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    'The Last DJ'

    From 'The Last DJ' (2002)

    Both the album and the title track of Tom Petty's 2002 release 'The Last DJ' found him attacking the music industry with a new vengeance. Petty lead the way as the growing backlash against soulless corporate radio programming was percolating at a particularly high level. Petty's words against radio weren't taken kindly at the time and by 2010, he told Mojo magazine that the song had been misunderstood, insisting 'The Last DJ' was really about “losing our moral compass” as a society.

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    'I Won't Back Down'

    From 'Full Moon Fever' (1989)

    Featuring some guest guitar licks from Petty's Wilbury buddy, the late great George Harrison, 'I Won't Back Down' stands tall as a lifelong mission statement for Tom Petty. It also acts as a handy and very successful f—k you to Petty's record company, who rejected the 'Full Moon Fever' album initially, saying that they didn't hear the potential hit singles. (Which explains the lyrics on the title track of Tom's next album 'Into The Great Wide Open,' a song that probably could have been on this list as well.)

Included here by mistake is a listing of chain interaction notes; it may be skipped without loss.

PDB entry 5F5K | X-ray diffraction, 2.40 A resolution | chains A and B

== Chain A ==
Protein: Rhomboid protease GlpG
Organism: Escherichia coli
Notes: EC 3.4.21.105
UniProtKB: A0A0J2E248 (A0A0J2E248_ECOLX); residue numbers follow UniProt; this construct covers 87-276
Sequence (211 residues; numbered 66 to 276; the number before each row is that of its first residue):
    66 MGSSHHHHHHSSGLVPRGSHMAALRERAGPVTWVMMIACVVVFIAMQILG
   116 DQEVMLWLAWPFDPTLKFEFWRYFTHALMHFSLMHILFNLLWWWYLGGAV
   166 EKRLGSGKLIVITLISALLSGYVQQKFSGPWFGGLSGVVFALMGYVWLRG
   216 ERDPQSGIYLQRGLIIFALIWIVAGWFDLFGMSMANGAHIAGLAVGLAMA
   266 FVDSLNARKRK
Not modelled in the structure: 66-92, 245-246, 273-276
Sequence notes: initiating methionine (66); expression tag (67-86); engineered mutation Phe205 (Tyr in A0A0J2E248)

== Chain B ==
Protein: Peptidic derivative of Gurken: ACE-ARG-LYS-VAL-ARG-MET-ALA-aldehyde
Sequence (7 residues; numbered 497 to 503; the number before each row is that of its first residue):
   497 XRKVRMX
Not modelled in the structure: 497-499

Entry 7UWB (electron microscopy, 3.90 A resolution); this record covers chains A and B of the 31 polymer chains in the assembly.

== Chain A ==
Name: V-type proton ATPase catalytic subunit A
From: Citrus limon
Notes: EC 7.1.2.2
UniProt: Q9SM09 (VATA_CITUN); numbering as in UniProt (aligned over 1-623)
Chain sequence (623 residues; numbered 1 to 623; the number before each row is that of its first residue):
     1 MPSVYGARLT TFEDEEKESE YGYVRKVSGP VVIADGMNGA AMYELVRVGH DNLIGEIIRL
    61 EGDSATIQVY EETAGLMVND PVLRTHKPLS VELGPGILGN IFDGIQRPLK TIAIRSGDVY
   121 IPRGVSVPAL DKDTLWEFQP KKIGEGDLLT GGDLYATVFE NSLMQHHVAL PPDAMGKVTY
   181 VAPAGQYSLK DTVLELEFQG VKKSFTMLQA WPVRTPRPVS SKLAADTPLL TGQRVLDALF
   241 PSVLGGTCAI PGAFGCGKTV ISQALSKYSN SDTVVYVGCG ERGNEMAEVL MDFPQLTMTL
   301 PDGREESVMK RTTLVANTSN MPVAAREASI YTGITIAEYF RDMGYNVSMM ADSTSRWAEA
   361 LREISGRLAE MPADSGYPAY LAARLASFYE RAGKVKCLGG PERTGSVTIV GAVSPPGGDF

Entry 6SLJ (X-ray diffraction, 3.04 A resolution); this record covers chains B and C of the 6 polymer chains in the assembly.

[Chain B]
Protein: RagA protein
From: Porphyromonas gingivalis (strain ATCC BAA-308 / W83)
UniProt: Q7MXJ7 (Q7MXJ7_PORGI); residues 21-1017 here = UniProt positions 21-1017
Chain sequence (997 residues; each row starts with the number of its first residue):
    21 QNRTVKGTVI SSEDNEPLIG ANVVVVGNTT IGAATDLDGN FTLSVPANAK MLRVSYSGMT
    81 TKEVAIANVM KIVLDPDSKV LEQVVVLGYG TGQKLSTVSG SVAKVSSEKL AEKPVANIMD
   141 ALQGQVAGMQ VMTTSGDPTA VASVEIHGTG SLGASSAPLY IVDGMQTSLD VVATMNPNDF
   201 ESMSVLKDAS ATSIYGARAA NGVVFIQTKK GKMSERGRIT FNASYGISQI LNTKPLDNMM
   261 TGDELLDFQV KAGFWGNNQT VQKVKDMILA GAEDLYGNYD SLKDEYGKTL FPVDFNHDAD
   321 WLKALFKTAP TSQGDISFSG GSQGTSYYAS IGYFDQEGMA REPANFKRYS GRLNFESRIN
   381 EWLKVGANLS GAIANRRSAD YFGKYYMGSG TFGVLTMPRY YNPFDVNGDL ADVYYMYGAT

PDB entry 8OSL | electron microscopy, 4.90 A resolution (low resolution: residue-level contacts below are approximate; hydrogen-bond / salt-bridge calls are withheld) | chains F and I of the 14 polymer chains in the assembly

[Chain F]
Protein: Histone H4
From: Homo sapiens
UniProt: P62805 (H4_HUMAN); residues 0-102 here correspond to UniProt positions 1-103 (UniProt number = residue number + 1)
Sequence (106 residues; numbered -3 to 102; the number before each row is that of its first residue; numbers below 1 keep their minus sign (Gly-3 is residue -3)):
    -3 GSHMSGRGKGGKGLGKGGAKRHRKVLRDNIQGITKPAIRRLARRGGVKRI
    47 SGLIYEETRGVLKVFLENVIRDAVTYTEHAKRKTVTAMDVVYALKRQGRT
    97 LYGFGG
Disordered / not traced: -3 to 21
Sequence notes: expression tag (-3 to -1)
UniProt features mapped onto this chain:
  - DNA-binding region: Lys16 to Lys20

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    From 'Southern Accents' (1985)

    It's appropriate that Tom Petty's best rebel song was born in an figuratively acidic pool of Tom's own angry piss and vinegar. While recording 'Rebels,' Petty became so frustrated with his inability to properly frame the arrangement that he punched a wall at the studio, breaking his hand in the process. Producer Jimmy Iovine eventually came in to help Tom fully realize the creative vision he was trying to concoct, but the story became one of the more famous tales of Petty's hard-headedness.